The Ethiopian Wolf
The Ethiopian wolf, also known as the Abyssinian Wolf or Simien Jackal, is believed by some scientists not to be a true wolf. However, DNA studies show it to be more closely related to gray wolves and coyotes than to any other African canines.
It is the most endangered canine species in Africa, and, among wolves, its rarity is second only to the red wolf.
It inhabits only a few mountain pockets of the Ethiopian highlands. There is believed to be fewer than 450 alive in the wild. The largest concentration of Ethiopian wolves exist in the Bale Mountains National Park. The people living in the Bale Mountains own on average 2 dogs per household in order to protect their livestock. Although the wolves' habitat has constantly dwindled as a result of human encroachment, its greatest threat of extinction is a recurring epidemic of rabies which is transmitted from domestic dogs with whom the wolves compete for food.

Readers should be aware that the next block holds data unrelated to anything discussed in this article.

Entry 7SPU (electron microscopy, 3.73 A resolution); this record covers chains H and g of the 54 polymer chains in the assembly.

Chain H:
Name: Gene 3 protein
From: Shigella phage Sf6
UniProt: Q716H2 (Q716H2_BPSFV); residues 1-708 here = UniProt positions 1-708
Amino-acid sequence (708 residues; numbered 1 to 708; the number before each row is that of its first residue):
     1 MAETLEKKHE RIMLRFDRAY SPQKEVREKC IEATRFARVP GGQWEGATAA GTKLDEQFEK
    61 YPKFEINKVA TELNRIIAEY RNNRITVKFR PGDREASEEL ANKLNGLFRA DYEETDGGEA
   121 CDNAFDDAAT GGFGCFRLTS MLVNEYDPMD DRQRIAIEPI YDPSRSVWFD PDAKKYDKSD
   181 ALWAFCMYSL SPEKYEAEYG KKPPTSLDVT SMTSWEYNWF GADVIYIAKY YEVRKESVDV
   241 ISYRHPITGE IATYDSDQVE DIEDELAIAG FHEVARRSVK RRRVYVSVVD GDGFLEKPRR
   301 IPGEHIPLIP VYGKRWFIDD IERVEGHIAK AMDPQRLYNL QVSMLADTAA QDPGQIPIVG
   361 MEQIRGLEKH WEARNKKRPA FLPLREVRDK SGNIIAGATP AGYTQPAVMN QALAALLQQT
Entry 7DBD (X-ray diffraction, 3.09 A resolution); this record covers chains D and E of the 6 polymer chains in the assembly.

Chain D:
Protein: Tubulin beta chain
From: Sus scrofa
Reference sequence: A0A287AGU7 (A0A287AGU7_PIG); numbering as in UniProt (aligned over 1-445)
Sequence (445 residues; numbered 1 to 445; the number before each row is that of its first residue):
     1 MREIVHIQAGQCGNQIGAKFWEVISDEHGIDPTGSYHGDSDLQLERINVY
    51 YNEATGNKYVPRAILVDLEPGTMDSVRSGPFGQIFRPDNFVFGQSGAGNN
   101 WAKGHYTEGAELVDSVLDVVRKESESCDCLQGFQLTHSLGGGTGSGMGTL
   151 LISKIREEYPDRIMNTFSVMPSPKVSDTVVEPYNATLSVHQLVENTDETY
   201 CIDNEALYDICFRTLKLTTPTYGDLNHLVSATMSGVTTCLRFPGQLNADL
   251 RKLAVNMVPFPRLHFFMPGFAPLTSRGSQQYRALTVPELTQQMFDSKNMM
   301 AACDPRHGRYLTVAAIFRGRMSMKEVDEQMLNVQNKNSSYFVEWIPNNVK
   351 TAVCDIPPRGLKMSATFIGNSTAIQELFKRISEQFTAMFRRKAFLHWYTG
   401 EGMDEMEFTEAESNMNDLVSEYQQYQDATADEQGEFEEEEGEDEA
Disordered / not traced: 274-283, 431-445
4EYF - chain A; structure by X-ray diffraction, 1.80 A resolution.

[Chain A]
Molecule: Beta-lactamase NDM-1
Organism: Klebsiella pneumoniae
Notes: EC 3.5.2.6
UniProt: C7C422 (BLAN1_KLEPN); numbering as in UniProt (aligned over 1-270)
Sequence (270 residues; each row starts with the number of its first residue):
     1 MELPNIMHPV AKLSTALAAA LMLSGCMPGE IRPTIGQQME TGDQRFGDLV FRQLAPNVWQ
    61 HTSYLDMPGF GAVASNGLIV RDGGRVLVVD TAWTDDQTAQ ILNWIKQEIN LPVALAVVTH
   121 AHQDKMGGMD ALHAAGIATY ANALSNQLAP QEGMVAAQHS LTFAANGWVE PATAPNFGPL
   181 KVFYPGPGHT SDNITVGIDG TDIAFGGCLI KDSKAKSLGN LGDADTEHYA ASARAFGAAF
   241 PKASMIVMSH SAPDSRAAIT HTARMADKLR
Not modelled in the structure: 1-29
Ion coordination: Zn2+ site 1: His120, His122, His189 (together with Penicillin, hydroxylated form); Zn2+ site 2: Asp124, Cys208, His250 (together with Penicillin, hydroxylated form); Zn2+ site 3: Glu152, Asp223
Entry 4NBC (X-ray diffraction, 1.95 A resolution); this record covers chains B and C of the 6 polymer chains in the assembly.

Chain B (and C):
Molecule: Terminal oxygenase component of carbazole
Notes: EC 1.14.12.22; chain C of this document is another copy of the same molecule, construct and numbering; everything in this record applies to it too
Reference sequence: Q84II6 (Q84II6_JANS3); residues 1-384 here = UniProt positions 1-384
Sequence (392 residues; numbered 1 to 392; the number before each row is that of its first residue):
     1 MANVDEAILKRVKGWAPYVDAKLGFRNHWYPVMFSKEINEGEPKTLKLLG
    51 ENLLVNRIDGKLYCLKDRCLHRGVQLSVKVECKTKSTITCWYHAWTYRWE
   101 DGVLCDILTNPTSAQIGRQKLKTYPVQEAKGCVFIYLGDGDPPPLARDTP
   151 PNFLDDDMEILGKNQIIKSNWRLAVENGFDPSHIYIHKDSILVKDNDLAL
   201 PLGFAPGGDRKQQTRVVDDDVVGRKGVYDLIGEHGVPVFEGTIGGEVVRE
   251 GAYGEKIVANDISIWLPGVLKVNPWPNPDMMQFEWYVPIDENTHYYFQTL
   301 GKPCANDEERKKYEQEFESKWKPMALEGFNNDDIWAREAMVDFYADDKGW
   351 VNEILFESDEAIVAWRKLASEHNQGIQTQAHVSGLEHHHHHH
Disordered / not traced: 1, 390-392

The Ethiopian wolf has long legs and a long muzzle, resembling the coyote in both shape and size. It has a distinctive reddish coat with a white throat, chest, and underparts, broad pointed ears, and a thick bushy black tail with a white base. It ranges in size from 43 to 55 inches (tip of nose to end of tail) and weighs from 24 to 42 pounds.
By nature, the Ethiopian wolf hunts by day, but it is found to sometimes be nocturnal in areas where it is persecuted. Though they live in packs which share and defend their territories, they almost always hunt alone. Rodents make up over 90% of their diet, but they occasionally feed on small antelopes, hares, and hyraxes.
Breeding season usually occurs between August and November. During breeding season and pregnancy, the female's coat turns a pale yellowish color and her tail turns brownish and loses hair. The dominant female of the pack gives birth to a litter of 2 to 7 pups between October and January. Full maturity is reached at 2 years.
The only real predators other than humans are spotted hyenas and tawny eagles that occasionally prey on unattended pups. Life span in the wild is about 8 to 10 years.